adjective, sharp·er, sharp·est.
- (of a tone) raised a chromatic half step in pitch: F sharp.
- above an intended pitch, as a note; too high (opposed to flat1def 26b).
verb (used with object)
verb (used without object)
- a tone one chromatic half step above a given tone.
- (in musical notation) the symbol ♯ indicating this.
Origin of sharp
Synonyms for sharp
Antonyms for sharp
Related Words for sharpestacute, pointed, abrupt, intense, marked, extreme, brilliant, slick, fast, nimble, bright, quick, subtle, intelligent, smart, salty, shrewd, fierce, biting
Examples from the Web for sharpest
Contemporary Examples of sharpest
He presided over the preternatural creation of 30 million new jobs—and the sharpest rise in median incomes in a generation.No One’s Going to Challenge Hillary Clinton
May 10, 2014
New York and Philadelphia lead the pack in the sharpest declines.The Year in Murder: 2013 Marks a Historic Low for Many Cities
January 1, 2014
“The Japan-China conflict is already one of the sharpest ones in the world,” he noted.Political Tensions Takes Center Stage at World Economic Forum
January 27, 2013
“The Japan-China conflict is already one of the sharpest ones in the world,” he said.Davos World Economic Forum: George Soros Issues Euro Warning
January 25, 2013
Bremmer is one of the sharpest observers of the 21st-century economy.Reporting From Davos
January 23, 2013
Historical Examples of sharpest
But this time there was a sting, of the sharpest, in the words themselves.Within the Law
The sharpest of eyes only discern the bluest and gloomiest objects.
She's the sharpest buyer I ever run across on my trips down here.Mary-'Gusta
Joseph C. Lincoln
I did set her down to be none of the sharpest; but for once I think I was mistaken.The Fairchild Family
Mary Martha Sherwood
When other powers are lacking, the power of pricking seems to be at its sharpest.My Reminiscences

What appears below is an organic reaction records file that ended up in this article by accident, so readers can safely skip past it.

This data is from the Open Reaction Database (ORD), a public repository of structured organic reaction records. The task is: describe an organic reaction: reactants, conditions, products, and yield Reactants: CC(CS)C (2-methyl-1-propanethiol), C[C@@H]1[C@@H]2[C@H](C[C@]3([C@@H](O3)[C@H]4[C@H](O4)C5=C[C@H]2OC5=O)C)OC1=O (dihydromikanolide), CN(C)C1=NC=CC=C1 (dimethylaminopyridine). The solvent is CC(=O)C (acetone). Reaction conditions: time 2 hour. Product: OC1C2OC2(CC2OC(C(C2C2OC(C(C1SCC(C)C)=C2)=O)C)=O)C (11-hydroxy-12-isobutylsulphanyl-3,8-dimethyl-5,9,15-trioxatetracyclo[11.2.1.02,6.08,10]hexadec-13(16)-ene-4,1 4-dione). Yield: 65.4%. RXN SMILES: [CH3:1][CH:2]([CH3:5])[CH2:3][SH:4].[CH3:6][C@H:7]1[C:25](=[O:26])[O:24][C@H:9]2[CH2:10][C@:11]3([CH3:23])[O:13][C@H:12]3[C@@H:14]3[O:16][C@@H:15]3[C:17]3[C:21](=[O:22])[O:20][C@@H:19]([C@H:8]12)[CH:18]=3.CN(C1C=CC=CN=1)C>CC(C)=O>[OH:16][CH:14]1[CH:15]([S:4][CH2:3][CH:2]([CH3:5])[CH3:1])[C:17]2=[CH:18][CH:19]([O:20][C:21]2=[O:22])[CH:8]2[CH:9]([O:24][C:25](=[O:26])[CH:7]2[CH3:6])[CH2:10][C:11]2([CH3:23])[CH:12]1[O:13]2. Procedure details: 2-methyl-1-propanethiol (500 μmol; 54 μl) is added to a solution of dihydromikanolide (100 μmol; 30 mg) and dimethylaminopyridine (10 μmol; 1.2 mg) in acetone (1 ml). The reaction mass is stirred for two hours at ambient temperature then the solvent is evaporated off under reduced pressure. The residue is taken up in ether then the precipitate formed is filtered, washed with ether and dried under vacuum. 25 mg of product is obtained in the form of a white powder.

- (immediately postpositive)denoting a note that has been raised in pitch by one chromatic semitoneB sharp
- (of an instrument, voice, etc) out of tune by being or tending to be too high in pitchCompare flat 1 (def. 23)
- too smart
- an accidental that raises the pitch of the following note by one chromatic semitoneUsual symbol: ♯
- a note affected by this accidentalCompare flat 1 (def. 35)
Word Origin for sharp
Old English scearp "having a cutting edge; pointed; intellectually acute, active, shrewd; keen (of senses); severe; biting, bitter (of tastes)," from Proto-Germanic *skarpaz, literally "cutting" (cf. Old Saxon scarp, Old Norse skarpr, Old Frisian skerp, Dutch scherp, German scharf "sharp"), from PIE *(s)ker- (1) "to cut" (cf. Lettish skarbs "sharp," Middle Irish cerb "cutting;" see shear).
The figurative meaning "acute or penetrating in intellect or perception" was in Old English; hence "keenly alive to one's own interests, quick to take advantage" (1690s). Of words or talk, "cutting, sarcastic," from early 13c. Meaning "distinct in contour" is from 1670s. The adverbial meaning "abruptly" is from 1836; that of "promptly" is first attested 1840. The musical meaning "half step above (a given tone)" is from 1570s. Meaning "stylish" is from 1944, hepster slang, from earlier general slang sense of "excellent" (1940). Phrase sharp as a tack first recorded 1912 (sharp as a needle has been around since Old English). Sharp-shinned attested from 1704 of persons, 1813 of hawks.
In addition to the idioms beginning with sharp
- sharp as a tack
- sharp practice
- keep an eye (a sharp lookout) for
- look sharp